Thursday, 17 December 2015

Graph of the year: The Fed increases interest rates!

It has happened. The Fed has raised short-term interest rates for the first time since the start of the financial crisis in 2008. And immediately they've doubled it! The rate went up from 0.25% to 0.5%, with a pledge to be gradually increased further in the years to come. In Janet Yellen's own words: "This marks and end to an extraordinary seven year period." 

Source: The Economist
An increase of interest rates in theory implies several things. Central banks increase interest rates when they want to curb the expansion of the economy, or in other words to prevent its overheating. A quarter of a basis point increase hardly means the US economy is overheating, but in the wake of the liquidity trap during the crisis and the recovery, and particularly Fed's September 2012 announcement that it will purchase mortgage securities as long as it takes until the labor market "improves", this move is viewed as a careful and gradual "return to normal". More importantly, the signal this move sent throughout the world's markets is immense. 

First of all, it confirms that the US has fully recovered from the crisis and is now embarking on a steady growth trajectory with unemployment declining consistently for the past 5 years. Even my favorite labor market indicator, the civilian employment-population ratio has improved - it is slowly but steadily rising for the past year and a half. It is still, however, a good 4 basis points below its pre-crisis peak. As I've emphasized a number of times before, this is obviously a new normal for the US (Europe as well - see here and here), as those 4 p.p. of people who lost their jobs during the crisis will probably never return to the labor market.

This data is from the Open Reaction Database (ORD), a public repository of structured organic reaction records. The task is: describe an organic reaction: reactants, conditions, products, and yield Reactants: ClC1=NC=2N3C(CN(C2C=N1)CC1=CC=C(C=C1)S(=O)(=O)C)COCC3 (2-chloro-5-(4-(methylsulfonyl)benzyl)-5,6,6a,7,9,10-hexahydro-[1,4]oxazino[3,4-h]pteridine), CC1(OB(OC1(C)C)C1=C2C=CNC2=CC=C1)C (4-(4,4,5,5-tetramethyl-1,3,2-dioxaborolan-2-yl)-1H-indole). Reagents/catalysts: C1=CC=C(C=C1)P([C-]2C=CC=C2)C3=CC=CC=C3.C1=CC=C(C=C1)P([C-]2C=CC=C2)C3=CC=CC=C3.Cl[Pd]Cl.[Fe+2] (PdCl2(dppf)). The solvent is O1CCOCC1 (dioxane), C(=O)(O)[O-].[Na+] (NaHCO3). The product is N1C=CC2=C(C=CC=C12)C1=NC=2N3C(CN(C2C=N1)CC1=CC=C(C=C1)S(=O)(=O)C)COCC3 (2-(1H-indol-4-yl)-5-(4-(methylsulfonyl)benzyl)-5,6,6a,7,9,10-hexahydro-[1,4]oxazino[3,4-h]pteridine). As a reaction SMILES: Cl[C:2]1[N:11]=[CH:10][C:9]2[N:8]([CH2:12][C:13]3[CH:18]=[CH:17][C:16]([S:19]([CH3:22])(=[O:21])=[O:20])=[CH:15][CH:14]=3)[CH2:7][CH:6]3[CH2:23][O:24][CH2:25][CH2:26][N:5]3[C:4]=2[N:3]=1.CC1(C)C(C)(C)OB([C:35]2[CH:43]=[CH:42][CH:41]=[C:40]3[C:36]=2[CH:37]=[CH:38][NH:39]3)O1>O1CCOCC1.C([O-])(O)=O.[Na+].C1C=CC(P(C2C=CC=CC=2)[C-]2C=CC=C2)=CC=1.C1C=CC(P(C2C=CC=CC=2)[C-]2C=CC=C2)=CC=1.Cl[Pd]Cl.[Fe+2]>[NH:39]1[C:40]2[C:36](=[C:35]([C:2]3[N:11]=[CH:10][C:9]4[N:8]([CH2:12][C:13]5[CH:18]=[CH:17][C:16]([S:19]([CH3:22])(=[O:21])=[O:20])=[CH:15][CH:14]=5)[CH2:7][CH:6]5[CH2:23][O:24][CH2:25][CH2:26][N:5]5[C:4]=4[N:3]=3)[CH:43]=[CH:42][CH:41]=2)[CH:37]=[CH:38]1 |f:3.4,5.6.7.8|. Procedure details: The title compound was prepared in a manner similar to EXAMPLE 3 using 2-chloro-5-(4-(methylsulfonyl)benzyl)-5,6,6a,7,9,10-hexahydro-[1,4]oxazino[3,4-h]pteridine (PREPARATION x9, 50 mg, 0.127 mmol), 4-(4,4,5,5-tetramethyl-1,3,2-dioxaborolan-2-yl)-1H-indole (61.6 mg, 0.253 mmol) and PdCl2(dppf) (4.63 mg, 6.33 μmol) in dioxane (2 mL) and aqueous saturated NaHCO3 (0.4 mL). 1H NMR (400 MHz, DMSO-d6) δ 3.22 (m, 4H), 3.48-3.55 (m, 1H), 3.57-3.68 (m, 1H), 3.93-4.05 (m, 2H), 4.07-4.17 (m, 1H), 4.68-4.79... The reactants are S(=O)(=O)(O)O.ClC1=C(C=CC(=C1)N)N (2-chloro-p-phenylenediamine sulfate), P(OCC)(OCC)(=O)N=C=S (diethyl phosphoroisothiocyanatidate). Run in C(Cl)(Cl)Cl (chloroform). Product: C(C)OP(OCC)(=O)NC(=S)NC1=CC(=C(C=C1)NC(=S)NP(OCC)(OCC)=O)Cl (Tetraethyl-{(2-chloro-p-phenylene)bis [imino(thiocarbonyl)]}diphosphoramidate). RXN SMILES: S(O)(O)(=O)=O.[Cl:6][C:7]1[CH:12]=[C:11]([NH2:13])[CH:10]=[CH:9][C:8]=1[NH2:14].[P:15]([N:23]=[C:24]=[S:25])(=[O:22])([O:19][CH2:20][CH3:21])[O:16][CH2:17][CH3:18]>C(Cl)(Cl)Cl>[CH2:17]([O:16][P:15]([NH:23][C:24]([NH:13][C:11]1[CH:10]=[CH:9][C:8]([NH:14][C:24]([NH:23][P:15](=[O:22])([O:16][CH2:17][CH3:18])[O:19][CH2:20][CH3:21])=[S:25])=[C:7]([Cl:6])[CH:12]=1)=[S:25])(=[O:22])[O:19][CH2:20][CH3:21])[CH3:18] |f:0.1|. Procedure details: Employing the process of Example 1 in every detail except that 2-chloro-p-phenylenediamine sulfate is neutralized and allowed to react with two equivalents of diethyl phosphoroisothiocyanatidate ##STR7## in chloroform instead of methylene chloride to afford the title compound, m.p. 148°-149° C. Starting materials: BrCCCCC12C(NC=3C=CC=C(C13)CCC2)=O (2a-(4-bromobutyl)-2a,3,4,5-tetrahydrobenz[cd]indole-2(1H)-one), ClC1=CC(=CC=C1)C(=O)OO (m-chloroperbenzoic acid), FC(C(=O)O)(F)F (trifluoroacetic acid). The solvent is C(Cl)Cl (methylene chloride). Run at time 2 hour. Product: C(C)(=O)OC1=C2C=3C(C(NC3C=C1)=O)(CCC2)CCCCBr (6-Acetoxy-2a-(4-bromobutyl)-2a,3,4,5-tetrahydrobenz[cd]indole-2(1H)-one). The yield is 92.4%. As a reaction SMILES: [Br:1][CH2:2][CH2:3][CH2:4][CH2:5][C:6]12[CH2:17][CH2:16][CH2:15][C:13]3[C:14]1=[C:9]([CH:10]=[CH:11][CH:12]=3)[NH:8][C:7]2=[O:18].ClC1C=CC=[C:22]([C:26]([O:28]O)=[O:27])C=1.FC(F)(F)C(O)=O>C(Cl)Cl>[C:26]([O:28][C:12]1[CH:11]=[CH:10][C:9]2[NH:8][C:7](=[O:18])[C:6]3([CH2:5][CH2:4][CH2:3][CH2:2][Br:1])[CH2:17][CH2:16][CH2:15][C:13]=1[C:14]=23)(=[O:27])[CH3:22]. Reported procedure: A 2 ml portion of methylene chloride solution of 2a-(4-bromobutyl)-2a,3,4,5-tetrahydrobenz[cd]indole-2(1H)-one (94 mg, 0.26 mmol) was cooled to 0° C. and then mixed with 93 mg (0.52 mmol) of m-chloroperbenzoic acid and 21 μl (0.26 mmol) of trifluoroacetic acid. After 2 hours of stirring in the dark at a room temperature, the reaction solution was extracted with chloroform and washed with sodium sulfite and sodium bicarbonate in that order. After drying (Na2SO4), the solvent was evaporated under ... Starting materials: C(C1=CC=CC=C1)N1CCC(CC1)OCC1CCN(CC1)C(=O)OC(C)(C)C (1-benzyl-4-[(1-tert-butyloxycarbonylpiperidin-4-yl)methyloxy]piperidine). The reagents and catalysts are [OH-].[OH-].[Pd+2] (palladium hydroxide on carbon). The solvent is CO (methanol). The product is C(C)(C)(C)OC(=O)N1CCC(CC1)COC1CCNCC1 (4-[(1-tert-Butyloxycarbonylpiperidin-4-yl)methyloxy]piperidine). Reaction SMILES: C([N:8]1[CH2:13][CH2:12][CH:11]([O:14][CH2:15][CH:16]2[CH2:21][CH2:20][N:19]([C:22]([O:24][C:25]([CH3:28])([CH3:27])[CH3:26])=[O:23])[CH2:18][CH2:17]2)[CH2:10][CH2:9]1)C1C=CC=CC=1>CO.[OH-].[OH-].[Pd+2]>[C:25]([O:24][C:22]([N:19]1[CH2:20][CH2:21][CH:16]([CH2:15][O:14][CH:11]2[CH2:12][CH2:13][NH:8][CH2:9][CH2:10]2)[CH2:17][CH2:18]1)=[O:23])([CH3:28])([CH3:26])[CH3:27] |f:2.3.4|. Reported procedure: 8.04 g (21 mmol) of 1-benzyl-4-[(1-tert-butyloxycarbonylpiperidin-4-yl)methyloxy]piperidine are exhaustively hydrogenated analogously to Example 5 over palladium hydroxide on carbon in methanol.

Second, the signal it sends to markets worldwide is both encouraging and worrying at the same time. In the US an increase of interest rates should imply higher savings since credit is now becoming a bit more expensive (bad for debtors, good for creditors), and more importantly a stronger dollar (higher domestic interest rates appreciate the currency). It should also put a downward pressure on asset prices, as it did but by a small margin. Since the move was well expected throughout the year the domestic markets adjusted easily well before the announcement. The same is true of the dollar - it went up against most currencies today, but this is nothing new. It has been rising steadily against the euro for the past year and a half. By now the USD/EUR exchange rate is likely to actually reach its parity! It's good to hold dollars right now. Especially if you live in the Euro Area. 

The dollar growing stronger will inevitably hurt emerging markets. In a 6-year period when US interest rates were at their historic lows, the dollar was gaining strength, primarily because the demand for dollar was increasing. Now as the Fed keeps increasing interest rates (and it surely will already in March 2016), the dollar will only grow stronger. How strong depends on which currency we're comparing it to. Against the euro? Very likely. Against the Rubble? Almost certainly. Against many of the emerging markets' currencies? Also, almost certainly.